By Charles Towne
Kids watch adults. That is one of the ways we learn, isn’t it?
That’s how I learned the joys of smoking – by watching my good old pops shake a camel cigarette from a pack and light up. Oh yeah, how much fun could a guy have! And if he felt like entertaining us, he would blow smoke rings! That was a real blast!
But I never could understand, if smoking was so much fun, why was he was always warning me about the evils of tobacco? That didn’t make much sense to me.
Mr. Roy (not his real name) was a friend of my dad’s. He went to that great tobacco farm in the sky years ago.
Mr. Roy didn’t smoke though; no, he chewed tobacco. Red Man chewing tobacco to be exact. And he was the one that introduced me to ‘the evils of tobacco’. Good old Roy, he was always good for a laugh.
We were putting up hay at the time, and we had taken a break. You have probably noticed that I used the word “we” a couple of times there, but to be honest with you, there really wasn’t much a little boy pup of six years old could do other than carry water for the field hands. But I was there when Mr. Roy pulled that bag of Red Man chewing tobacco, with its picture of an Indian chief on it, out of his pocket. He was in the process of taking a pinch and stuffing it in his cheek when he noticed the kid watching him in great wonder and curiosity.
My dad had hiked off to the trees for an urgent nature call, and wasn’t there at the moment, so Mr. Roy decided to have some fun. He looked at me, smiled real big and friendly-like, looked at the pouch of tobacco in his hand, and held it out to me.
Now, I remembered something about my dad’s warning about the “evils” of tobacco, but I immediately rationalized, “This isn’t cigarettes, this is chewing tobacco! Surely daddy didn’t mean chewing tobacco was evil?”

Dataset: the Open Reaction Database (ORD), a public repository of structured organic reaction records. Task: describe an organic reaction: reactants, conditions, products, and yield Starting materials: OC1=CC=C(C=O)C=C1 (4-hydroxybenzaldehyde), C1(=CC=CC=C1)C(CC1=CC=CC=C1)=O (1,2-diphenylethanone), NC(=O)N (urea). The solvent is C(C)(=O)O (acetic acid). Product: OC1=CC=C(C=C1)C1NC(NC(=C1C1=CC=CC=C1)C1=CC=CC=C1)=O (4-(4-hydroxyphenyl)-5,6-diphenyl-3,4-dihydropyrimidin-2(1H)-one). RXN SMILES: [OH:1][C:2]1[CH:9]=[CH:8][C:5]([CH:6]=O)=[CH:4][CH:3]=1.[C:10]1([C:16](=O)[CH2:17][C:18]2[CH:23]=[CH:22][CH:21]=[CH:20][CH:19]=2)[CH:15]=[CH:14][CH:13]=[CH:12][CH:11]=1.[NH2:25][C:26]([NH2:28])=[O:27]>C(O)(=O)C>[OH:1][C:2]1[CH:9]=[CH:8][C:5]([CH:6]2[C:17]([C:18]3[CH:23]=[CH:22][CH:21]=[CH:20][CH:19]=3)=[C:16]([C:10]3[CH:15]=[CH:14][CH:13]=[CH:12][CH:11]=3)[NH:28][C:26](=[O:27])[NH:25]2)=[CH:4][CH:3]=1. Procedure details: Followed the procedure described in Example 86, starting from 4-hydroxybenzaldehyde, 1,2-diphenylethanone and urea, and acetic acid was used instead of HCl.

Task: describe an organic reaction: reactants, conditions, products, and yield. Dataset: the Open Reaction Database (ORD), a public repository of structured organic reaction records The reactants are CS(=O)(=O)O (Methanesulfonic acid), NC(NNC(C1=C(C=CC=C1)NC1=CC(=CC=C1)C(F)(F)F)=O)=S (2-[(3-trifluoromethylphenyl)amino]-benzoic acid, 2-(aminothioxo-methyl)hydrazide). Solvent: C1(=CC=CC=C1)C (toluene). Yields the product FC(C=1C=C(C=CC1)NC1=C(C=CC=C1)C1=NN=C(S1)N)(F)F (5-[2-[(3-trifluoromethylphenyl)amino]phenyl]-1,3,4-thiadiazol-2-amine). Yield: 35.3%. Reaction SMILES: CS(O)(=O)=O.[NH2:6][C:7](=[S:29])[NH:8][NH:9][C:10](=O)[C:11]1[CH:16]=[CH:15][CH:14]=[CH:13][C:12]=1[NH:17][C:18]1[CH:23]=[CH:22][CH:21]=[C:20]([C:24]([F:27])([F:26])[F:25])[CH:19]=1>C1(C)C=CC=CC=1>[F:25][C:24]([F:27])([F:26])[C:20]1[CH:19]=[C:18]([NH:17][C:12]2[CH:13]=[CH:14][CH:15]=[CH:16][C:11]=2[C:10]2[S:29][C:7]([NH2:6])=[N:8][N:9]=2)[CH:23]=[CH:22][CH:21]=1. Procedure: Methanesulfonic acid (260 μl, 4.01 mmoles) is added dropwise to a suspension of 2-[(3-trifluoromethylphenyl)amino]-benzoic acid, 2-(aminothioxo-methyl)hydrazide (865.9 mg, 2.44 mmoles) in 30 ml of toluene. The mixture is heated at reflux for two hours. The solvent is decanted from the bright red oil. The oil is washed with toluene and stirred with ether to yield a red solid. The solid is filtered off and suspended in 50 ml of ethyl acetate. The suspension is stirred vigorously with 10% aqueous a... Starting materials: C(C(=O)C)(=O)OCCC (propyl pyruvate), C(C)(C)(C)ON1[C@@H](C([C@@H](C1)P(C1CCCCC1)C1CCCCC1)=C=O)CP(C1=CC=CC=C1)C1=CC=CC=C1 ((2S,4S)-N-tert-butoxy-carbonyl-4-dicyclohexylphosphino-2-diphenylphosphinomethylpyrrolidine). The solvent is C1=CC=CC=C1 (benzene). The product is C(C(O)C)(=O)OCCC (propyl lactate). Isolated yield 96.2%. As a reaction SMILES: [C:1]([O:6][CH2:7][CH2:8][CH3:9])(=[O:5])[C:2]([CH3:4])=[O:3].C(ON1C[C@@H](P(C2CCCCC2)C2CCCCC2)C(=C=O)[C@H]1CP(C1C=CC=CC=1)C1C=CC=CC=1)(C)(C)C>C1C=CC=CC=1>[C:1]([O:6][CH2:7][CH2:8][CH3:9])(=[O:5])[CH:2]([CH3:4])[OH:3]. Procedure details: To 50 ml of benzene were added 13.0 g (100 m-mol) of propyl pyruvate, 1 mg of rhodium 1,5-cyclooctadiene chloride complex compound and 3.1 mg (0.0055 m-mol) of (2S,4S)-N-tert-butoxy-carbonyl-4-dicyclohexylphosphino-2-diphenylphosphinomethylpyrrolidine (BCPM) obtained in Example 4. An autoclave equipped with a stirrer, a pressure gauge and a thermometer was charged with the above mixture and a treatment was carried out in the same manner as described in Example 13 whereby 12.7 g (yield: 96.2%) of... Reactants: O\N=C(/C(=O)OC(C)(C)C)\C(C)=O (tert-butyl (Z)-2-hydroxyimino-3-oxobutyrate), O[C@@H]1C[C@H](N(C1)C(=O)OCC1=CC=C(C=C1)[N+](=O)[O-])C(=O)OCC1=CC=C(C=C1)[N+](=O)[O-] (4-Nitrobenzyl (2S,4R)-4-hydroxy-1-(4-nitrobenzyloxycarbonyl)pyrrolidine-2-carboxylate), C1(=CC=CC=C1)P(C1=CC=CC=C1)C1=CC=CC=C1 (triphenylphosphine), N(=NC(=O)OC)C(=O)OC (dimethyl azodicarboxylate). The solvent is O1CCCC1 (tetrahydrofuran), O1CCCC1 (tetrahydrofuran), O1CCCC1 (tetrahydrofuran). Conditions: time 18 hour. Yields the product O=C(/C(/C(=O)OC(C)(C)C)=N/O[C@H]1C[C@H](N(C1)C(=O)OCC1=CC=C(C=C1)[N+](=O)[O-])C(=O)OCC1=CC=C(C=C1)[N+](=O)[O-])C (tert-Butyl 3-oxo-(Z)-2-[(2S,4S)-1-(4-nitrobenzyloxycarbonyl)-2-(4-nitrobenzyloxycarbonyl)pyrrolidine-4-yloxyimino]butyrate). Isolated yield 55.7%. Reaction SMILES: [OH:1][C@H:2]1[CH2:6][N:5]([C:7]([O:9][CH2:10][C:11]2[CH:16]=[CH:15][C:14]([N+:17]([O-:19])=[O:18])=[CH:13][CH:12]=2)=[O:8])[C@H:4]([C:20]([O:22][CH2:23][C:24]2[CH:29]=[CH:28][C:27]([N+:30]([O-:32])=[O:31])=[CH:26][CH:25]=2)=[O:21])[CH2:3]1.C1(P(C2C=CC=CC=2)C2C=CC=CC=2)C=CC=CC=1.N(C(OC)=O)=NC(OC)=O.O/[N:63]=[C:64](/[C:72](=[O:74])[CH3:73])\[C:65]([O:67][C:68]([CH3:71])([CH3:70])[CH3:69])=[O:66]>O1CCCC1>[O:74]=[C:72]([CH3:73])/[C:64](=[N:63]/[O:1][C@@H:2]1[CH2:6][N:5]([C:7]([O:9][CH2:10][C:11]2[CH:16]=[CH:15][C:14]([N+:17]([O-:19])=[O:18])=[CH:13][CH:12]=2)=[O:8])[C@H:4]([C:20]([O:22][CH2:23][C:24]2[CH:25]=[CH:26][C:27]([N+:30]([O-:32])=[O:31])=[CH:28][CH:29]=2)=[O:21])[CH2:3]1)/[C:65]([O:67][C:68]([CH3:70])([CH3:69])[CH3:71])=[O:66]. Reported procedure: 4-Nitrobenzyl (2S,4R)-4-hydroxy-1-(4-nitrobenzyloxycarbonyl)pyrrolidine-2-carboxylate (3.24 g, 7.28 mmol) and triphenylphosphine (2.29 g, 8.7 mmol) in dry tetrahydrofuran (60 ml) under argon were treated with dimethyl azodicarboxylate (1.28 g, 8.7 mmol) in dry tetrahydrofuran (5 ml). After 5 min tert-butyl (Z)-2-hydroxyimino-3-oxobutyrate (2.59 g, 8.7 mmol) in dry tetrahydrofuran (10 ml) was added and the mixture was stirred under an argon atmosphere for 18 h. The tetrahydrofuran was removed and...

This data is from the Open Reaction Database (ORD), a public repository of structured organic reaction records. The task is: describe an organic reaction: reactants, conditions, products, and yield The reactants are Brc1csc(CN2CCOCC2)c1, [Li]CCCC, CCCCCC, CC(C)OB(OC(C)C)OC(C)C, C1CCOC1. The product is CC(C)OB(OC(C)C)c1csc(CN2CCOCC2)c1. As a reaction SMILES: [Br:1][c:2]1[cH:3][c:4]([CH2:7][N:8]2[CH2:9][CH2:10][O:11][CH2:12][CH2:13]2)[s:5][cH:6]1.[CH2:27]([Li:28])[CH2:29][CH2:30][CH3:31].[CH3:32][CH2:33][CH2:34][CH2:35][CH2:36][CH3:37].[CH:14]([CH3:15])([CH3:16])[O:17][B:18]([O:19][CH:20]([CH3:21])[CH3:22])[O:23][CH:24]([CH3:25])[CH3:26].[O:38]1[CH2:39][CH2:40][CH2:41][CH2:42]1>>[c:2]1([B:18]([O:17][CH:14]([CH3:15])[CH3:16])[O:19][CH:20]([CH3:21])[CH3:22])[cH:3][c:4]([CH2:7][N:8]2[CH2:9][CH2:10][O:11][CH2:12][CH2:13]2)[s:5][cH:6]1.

I hesitated a moment longer, and Mr. Roy held the forbidden fruit a moment longer, and then he started to withdraw it. That was too much of a temptation for me to resist. I reached out and took a smidgeon, a miserly little bit. He frowned. And then he said, “Aww boy, ya need more then that! Take some!” So I took some. Then he said, “Good boy. Now you stick it in your mouth and start chewing. And remember – at first it won’t taste too good, but you are preparing your mouth for years of chewing pleasure!”
I stuffed that tobacco in my mouth and started chewing. I chewed and I chewed, and the more I chewed the more vile that stuff tasted.
I was about to spit it out but he stopped me and said, “Now that’s good boy, and it is about to start tasting real good. All you have to do now is swallow it!”
I swallowed it.
My entire body rebelled.
My stomach crawled out of my mouth and folded itself over my head.
I knew I was going to die, but then I was afraid if I did die right then, I knew I was going to go someplace that I wouldn’t enjoy.
I can still hear Mr. Roy’s laughter ringing in my ears to this day!
That was the first time I ever tried chewing tobacco.
That was also the last time I ever tried chewing tobacco.
That was also the last time I ever trusted Mr. Roy.
Thank you Papa God for giving me enough sense to know when enough is sometimes more then enough, Amen.
Charles Towne is first and foremost a Christian. An octogenarian, author, journalist, wildlife photographer, naturalist, caregiver, and survivor, his life has been and continues to be, a never-ending adventure filled with possibilities never imagined. He has adopted the philosophy that to Live fully, laugh uproariously, love passionately, and learn like there is no tomorrow, is a formula for a long and joy-filled life.